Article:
Tutume urges action on rising human-wildlife conflict

Wild animals used to be restricted to areas or villages that are close to the national parks
Wild animals used to be restricted to areas or villages that are close to the national parks

FRANCISTOWN: The deputy council chairperson of the Tutume District Council, Anthony Chebane, has called on the government to urgently come up with strong measures to counter growing cases of human-wildlife conflict in the District.

Chebane made the call recently during an Ordinary Full Council meeting where he tabled a motion in which he sought the Minister of Wildlife and Tourism, Dumezweni Mthimkhulu, to come and address councillors in the district on interventions meant to curb growing instances of human-wildlife conflict in Tutume. The motion was wholly endorsed by the councillors. Chebane illustrated that in the past, wild animals used to be restricted to areas or villages that are close to the national parks but now there is a dramatic shift. “Our District, which is not in the proximity of national parks or areas that are widely known for accommodating wildlife, is now infested with wildlife. The government should come up with urgent and strong measures to win the battle against growing instances of human-wildlife conflict before the situation spirals out of control,” he said.

Statistics also bear credence to suggestions that the District has over the last few years turned into an epicentre of human-wildlife cases. Between October last year and March this year, a total of 166 human-wildlife conflict cases were reported in the area with elephants accounting for the bulk of the cases. In the 2022/2023 financial year, the District recorded 323 cases of human-wildlife conflict. The destruction was mostly in farms. Of the 323 cases, 169 were caused by elephants followed by 97 reports of damages caused by lions, but there was no loss of life or major injuries to humans. “Government spend millions of pula compensating farmers for the destruction caused by wild animals in the District. The amount of money used to compensate farmers is rising on an annual basis. Issuing huge amounts as compensation will not be sustainable in the long run unless there are solid interventions to prevent human-wildlife conflict cases,” said Chebane. The government spent a substantial amount on compensating farmers around the country for damages caused by problem animals, with P148 million disbursed between 2018 and 2023.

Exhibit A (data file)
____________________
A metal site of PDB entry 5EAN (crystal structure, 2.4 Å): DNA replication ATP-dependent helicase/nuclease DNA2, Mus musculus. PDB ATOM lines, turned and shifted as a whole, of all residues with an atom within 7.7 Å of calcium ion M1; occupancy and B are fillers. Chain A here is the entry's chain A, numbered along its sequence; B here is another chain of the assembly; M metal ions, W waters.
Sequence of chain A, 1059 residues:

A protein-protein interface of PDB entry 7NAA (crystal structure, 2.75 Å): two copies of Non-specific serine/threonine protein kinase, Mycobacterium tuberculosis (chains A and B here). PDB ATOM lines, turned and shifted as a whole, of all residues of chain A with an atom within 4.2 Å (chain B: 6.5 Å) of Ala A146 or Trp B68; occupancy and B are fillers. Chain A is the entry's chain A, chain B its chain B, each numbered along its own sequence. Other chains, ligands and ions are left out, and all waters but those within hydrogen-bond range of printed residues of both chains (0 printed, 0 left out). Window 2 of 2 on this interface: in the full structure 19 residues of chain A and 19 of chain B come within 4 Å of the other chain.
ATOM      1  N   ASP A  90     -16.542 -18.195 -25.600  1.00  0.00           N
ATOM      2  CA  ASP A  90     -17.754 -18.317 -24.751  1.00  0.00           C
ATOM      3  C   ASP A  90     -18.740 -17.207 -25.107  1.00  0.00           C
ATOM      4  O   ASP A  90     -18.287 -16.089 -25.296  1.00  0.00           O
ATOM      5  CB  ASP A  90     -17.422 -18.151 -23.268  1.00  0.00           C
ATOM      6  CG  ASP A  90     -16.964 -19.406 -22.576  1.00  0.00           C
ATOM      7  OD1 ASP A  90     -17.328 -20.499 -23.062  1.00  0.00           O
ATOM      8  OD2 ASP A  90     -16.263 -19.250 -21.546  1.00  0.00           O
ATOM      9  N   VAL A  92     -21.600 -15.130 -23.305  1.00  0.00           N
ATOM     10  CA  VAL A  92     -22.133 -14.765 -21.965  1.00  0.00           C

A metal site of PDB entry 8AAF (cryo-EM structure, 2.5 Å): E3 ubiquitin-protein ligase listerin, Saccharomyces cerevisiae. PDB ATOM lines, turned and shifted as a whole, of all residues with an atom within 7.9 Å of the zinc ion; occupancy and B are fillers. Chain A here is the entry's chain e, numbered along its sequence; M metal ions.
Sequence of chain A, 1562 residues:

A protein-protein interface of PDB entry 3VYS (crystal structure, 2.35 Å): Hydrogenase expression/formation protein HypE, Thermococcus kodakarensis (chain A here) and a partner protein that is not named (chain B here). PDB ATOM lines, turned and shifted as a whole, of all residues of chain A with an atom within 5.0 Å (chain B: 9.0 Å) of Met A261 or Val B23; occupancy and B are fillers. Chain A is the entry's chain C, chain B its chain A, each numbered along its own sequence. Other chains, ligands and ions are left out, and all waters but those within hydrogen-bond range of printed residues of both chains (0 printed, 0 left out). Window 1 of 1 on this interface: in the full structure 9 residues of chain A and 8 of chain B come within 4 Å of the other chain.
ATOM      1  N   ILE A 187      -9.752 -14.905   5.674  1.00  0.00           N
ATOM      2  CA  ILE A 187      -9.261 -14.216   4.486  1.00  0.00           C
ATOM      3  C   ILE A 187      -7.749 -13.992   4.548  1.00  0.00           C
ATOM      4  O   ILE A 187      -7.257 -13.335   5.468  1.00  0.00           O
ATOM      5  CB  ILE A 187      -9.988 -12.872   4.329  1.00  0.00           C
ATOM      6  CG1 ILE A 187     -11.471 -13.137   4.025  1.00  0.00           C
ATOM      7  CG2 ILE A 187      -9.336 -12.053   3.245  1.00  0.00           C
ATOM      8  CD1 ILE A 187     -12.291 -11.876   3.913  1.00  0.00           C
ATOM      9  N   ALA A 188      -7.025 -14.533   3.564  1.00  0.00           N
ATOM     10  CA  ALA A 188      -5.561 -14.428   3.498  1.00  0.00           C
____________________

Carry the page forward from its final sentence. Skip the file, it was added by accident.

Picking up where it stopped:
Editor's Comment
Stop the children killing madness!

The incident comes on the heels of a similar one where a father murdered his two toddlers in Francistown. As we grapple with the shock and sorrow of this loss, it is essential to address the underlying issues that led to such a horrific outcome.Our hearts go out to the innocent victims, the three boys aged 13, 10, and eight who lost their lives in circumstances that defy comprehension. Their deep cuts and untimely demise have left a scar on the...

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